Miss Alexandra Moran, age 7, has been chosen as a State Finalist in the National American Miss Maryland Pageant to be held August 11- August 13, 2011 at the beautiful Hyatt Regency Reston in Virginia.  

The National American Miss pageants are held for girls ages 4-18, and have five different age divisions.  

Alexandra will be participating the Jr. Pre-Teen(7-9) age division, along with other outstanding young ladies from across the great state of Maryland.     
The winner of the pageant will receive a $1,000 cash award, the official crown and banner, a bouquet of roses along with air transportation to compete in the national pageant in California where she will receive an exciting complementary Tour of Hollywood and two V.I.P tickets to Disneyland.
The National American Miss Pageants are dedicated to celebrating America’s future leaders and equipping them with life-long skills. Each year, the pageant nationally awards 1.5 million dollars in cash, scholarships and other prizes which includes a New Ford Mustang Convertible! 
The National American Miss Pageants are unlike any other.  All activities and competitions are kept age appropriate. Girls under the age of 12 are not allowed to wear make-up, and there is not swimsuit competition.  

The Pageant program is based on inner-beauty, as well as poise and presentation, and offers an "All- American spirit of fun for family and friends.  

Emphasis is put on the importance of developing self-confidence, learning good sportsmanship, as well as setting and achieving personal goals. 

The pageant recognizes the accomplishments of each girl while encouraging her to set goals for the future.
Families interested in learning more about this unique and outstanding youth program may visit
Miss Moran’s activities include:  Horseback Riding, Karate, Art and History. 

She also enjoys, swimming, camping and spending quality time with friends and family.
National American Miss Maryland Pageant:
  • When: The pageant finale will be Saturday August 13, 2011.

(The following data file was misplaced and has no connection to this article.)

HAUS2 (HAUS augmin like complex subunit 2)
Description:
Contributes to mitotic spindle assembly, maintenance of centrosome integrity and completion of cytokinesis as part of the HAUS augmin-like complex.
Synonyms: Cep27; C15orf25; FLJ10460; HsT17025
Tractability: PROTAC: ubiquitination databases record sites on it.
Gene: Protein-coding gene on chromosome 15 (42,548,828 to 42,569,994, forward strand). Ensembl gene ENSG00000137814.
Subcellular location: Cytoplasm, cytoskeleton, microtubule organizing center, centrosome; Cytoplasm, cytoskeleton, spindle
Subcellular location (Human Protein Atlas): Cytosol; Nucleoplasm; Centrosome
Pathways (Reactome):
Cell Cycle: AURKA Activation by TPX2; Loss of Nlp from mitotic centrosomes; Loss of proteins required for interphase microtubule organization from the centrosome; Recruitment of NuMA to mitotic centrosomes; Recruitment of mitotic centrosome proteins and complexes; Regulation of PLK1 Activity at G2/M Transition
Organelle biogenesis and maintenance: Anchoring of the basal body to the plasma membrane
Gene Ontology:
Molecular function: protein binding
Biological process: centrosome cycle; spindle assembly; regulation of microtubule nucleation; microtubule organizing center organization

• Where: Hyatt Regency Reston, 1800 Presidents Street Reston, VA 20190
  • Admission: $15

A Child's Greeting To The President

By Meg Tully
News-Post Staff

Photo by Graham Cullen

Alexandra Moran wrote a letter to President Barack Obama, which will be printed in a book of letters to the president, titled “Kids’ Letters to President Obama.” The book will be released later this month.

When a child writes a letter, it can touch your heart.
Five-year-old Alexandra Moran hopes hers will reach the president of the United States.

The Adamstown girl's letter was selected to appear in a book, "Kids' Letters to President Obama," that will be released this month.

Alexandra loves learning about history. Her parents, Patrick and Leticia Moran, saw an ad on a home-schooling website that said a national author was looking for letter submissions for the collection. They thought their daughter would enjoy writing a letter to a president.

They found out last month that hers was one of about 200 letters selected from more than 2,000 submissions.

"She's very smart and creative, so I knew she was going to come up with something different," her mother said.

Alexandra wrote to the president that she is glad his daughters aren't allergic to dogs. She wrote that she loves that he is the president. She said she would vote for him when she turns 18.

And she wrote a song in his honor, telling him she sings it while marching and holding the country's flag.

During the election, her parents took her with them into the voting booth. She now says she cannot wait until she's 18, when she can vote.

"Because I love to," she said.

Her parents think that the president's daughters actually have some allergies to dogs, but they know Alexandra can relate to a new pet because their family also has a dog.

Alexandra loves learning about history, especially the presidents and the Civil War.

She rattles off the names of George Washington and Abraham Lincoln with excitement.

Her parents are planning a trip to the White House for the first time this year with a group of family and friends.

Her father is the recycling manager for the U.S. House of Representatives, and her mother home-schools Alexandra.

Patrick Moran hopes that his daughter will learn from her selection in the book.

"I think maybe it will teach her that you can actually write to politicians and somebody will hear you," he said.